The Azores, Portugal; a group of islands in the middle of the Atlantic

Photo of Azores (Azores region)

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This group of volcanic islands have rugged landscapes and dark sandy beaches. Popular with whale watchers and for activity holidays. An underground lake on Graciosa island is a UNESCO World Heritage Site

Explore the Azores Islands

Situated between North America and Portugal, in the middle of the Atlantic Ocean, lie the nine islands that make up the Azores Islands. Portuguese explorers first discovered the islands in the early 1400’s, and they are still a part Portugal today. The Islands are about 950 miles away from Lisbon, the capital of Portugal.

The Azores arose from volcanoes, and due to this, they have very rugged landscapes. Unlike other white sand beaches one might find around the world, the sand on the beaches of the Azores Islands is darker and a bit coarser because it originally came from volcanic rock. Although all of the islands arose from volcanoes, some have not had volcano activity in quite some time, while others islands are still dealing with it.

There are nine main islands in the Azores, but they are very different from one another. For governmental purposes, they have been divided into three groups- the Eastern, the Central, and the Western Groups.

Azores - Western Group

The Western Group consists of the islands Flores and Corvo. These are the smallest of the islands, and are very old volcanoes. Flores is known for its many and beautiful flowers, and well as its numerous waterfalls. Corvo is the smallest of all the islands, and most of its population lives in the town of Vila Nova do Corvo. This town is known as Europe’s smallest town.

Azores - Central Group

The Central Group is the largest group of the Azores and consists of Faial Island, Pico Island, Sao Jorge Island, Graciosa Island, and Terciera Island. Faial Island has had the most recent eruption of its volcano, which took place in 1957. This Island is known for its popular marina, visited by sailors from around the world. The capital of Faial, Horta, is very modern, and the town even has wireless internet.

The next island in the group is Pico Island. This Island has the tallest “mountain” in Portugal, although in reality it is a volcano. Pico Island is widely known for its many vineyards and the red wine produced here.

In addition, the Island is popular for its whale watching excursions. Sao Jorge Island is a long, narrow island. It is home to rugged cliffs, which give way to deep ravines. There is also abundant vegetation on this Island. Those who live here live in flats, called fajas, at the seaside. It is difficult to access these flats due to the harsh terrain.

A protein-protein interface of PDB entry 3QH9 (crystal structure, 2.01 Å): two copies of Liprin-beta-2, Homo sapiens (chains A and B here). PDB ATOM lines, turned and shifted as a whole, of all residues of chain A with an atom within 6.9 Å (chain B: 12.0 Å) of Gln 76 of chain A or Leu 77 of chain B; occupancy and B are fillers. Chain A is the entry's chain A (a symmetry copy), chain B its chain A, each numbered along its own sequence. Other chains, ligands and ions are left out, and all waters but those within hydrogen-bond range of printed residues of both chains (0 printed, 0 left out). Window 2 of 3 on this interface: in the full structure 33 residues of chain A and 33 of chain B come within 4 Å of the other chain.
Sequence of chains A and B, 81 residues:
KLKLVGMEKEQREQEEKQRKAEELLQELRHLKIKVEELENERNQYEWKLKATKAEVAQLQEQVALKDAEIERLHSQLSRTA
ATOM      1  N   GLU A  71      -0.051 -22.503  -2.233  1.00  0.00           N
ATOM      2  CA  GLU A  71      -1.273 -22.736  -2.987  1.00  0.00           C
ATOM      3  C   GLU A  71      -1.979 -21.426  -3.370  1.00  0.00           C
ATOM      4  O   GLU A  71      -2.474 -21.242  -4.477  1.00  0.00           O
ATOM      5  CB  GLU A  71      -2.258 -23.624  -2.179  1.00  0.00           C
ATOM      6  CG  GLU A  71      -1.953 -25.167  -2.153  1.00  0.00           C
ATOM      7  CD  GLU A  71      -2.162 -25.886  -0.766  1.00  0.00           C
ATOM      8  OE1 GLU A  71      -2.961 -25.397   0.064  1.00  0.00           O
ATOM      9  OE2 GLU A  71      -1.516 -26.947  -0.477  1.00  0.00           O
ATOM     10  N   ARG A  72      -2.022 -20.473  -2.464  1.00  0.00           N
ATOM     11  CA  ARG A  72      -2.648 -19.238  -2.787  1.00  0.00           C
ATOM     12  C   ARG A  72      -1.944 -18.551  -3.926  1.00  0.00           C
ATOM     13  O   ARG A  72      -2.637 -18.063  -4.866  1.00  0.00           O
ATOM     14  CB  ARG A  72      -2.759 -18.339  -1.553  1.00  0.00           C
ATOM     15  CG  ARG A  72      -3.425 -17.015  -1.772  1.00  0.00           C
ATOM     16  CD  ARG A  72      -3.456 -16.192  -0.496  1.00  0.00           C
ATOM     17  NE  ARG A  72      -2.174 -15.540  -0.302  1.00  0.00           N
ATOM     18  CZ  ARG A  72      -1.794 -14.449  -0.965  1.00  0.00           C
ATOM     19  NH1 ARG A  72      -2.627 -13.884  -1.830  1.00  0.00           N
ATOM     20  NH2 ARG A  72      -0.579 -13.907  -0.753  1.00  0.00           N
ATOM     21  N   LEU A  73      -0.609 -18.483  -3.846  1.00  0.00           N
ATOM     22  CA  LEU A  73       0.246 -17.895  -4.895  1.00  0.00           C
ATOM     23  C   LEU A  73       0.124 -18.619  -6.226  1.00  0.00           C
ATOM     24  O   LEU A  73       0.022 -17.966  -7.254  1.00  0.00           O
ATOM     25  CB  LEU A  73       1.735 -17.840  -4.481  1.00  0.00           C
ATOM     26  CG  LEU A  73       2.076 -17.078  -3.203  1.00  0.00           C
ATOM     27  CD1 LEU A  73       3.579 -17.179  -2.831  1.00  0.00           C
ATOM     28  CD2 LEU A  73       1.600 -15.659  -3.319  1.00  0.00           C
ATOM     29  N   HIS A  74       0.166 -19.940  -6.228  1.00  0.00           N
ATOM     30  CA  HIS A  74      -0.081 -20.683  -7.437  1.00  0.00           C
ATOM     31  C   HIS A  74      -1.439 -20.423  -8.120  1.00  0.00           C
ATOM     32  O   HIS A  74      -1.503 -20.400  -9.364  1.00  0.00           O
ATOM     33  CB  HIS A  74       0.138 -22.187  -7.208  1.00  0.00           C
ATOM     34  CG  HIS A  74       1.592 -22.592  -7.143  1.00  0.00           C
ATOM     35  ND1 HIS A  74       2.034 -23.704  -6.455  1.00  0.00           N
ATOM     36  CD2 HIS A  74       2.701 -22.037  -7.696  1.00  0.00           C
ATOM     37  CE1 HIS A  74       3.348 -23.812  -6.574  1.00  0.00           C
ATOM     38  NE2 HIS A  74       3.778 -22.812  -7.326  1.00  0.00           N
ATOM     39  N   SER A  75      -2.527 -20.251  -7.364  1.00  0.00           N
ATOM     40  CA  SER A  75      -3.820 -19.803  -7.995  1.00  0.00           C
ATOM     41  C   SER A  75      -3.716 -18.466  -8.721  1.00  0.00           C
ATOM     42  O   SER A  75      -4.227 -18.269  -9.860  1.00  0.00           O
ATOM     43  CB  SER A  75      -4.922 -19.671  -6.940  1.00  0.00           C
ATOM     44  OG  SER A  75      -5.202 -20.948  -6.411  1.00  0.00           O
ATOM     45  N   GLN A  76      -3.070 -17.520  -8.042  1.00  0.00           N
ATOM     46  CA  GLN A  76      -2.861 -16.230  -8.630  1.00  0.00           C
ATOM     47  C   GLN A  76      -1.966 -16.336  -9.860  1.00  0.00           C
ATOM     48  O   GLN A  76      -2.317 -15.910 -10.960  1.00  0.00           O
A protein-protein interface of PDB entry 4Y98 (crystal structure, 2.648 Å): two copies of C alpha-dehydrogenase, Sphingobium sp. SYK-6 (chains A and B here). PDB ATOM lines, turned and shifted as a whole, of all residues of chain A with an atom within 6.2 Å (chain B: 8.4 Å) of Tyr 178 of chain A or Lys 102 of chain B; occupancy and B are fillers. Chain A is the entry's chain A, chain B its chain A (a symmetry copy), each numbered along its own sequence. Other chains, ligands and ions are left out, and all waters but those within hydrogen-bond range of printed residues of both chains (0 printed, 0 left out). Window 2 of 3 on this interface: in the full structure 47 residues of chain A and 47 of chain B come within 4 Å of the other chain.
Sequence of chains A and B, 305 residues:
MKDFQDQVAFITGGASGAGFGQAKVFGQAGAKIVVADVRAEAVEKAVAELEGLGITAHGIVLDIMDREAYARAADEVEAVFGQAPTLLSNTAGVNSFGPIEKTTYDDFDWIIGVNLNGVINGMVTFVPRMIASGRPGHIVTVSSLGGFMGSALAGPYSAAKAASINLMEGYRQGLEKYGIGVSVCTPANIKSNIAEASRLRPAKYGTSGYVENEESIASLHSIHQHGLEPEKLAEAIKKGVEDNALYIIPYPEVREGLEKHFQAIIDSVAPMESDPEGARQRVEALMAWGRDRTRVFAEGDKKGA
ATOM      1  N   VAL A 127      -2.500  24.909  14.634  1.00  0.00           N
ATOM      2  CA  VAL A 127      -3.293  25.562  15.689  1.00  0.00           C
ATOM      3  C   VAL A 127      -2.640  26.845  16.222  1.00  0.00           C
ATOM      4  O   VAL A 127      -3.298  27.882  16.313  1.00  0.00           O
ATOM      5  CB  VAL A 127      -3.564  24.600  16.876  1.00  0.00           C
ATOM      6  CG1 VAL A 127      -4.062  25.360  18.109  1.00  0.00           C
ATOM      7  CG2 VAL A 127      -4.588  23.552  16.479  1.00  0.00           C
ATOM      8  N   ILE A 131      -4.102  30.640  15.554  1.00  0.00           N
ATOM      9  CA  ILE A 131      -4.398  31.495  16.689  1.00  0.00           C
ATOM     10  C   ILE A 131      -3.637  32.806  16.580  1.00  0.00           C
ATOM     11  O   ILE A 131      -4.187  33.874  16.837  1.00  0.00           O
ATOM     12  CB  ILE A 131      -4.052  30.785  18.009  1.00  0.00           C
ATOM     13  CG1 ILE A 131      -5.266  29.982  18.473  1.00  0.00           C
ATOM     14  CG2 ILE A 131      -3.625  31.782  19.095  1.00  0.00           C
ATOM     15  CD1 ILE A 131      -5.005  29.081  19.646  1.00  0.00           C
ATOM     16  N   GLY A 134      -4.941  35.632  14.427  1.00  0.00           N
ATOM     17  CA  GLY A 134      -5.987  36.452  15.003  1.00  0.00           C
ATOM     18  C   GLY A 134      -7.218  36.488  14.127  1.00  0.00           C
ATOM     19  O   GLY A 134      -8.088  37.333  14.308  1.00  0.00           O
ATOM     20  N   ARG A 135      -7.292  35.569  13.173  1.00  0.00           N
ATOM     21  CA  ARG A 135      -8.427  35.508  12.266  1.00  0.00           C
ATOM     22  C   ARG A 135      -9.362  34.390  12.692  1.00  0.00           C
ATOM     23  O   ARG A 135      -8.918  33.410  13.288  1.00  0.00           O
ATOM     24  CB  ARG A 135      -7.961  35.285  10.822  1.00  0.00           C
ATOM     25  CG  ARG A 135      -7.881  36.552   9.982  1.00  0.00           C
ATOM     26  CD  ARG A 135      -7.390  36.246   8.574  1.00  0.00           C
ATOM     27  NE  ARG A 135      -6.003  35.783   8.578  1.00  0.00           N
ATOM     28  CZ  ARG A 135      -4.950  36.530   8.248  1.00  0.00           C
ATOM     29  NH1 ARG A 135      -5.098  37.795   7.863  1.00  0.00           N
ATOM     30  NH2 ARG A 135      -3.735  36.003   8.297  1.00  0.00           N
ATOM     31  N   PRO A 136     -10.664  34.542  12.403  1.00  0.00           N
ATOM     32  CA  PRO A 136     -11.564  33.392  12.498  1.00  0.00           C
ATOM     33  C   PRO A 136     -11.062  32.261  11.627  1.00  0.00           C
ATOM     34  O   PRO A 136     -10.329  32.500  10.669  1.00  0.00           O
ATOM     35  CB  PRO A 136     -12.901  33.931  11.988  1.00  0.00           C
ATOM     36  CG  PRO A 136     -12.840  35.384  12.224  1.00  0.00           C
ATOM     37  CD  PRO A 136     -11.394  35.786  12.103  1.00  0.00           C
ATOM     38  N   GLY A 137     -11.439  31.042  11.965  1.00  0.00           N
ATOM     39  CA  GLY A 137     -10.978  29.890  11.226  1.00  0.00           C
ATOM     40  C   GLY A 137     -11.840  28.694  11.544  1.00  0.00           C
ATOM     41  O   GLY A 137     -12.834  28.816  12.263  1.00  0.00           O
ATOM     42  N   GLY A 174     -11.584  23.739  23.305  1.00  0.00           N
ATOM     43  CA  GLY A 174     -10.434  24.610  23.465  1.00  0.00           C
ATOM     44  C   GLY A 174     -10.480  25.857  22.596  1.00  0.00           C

Next is Graciosa Island, which is the second smallest Island, as well as the Island with the lowest elevation. Its most popular site is its Caldeira (the crater of the volcano). However, the only way to reach this site is to go through a tunnel, which ends in the crater. This tunnel opens into a forested area, complete with an expansive underground lake, which has been designated a World Heritage Site.

The last island in the Central Group is Terceira Island. This island is considered the most modern of the nine islands. Many feel that this is due to the influence of a US Airbase housed on the island. Terceira Island is another one of the islands that has underground caves as well as an underground lake.

Azores - Eastern Group

The Eastern Group of the Azores Islands includes the Islands of Sao Miguel, Santa Maria, and the Formigas Islets (islands too small to show on a map, and used as nature reserves, although there are no plants or animals on them-only birds and aquatic animals).

Sao Miguel Island, also known as the Green Island, is the largest of the Azores as well as the most populated. It has many coastal villages as well as beaches. There are numerous enjoyable activities to take part in on this Island, including sailing, whale watching, hiking and horseback riding to name a few. The largest city on this island is Ponta Delgada, which is the capital of the Azores Islands.

The last of the nine islands is Santa Maria, which is the closest of the islands to Europe. This Island has the warmest weather of the nine, as well as the best beaches of all the islands. Praia Formosa, one of the beaches on this island, is a narrow beach situated on a bay, well known for the “Mare de Agosto”, a festival celebrated with musicians from around the world.

Summary

As can be seen, the Azores Islands of Portugal each have their own character. It is as if one can travel from the time when the Islands first formed, as on the more rugged islands, to the present day, such as on Terceira Island, which houses the US Airbase. When looking at the Azores Islands an ordinary map, the small shapes one sees do not seem like much, but with their unique attributes, a visit to these islands can be the perfect destination for any traveler.

See also:

Map of Azores and places to visit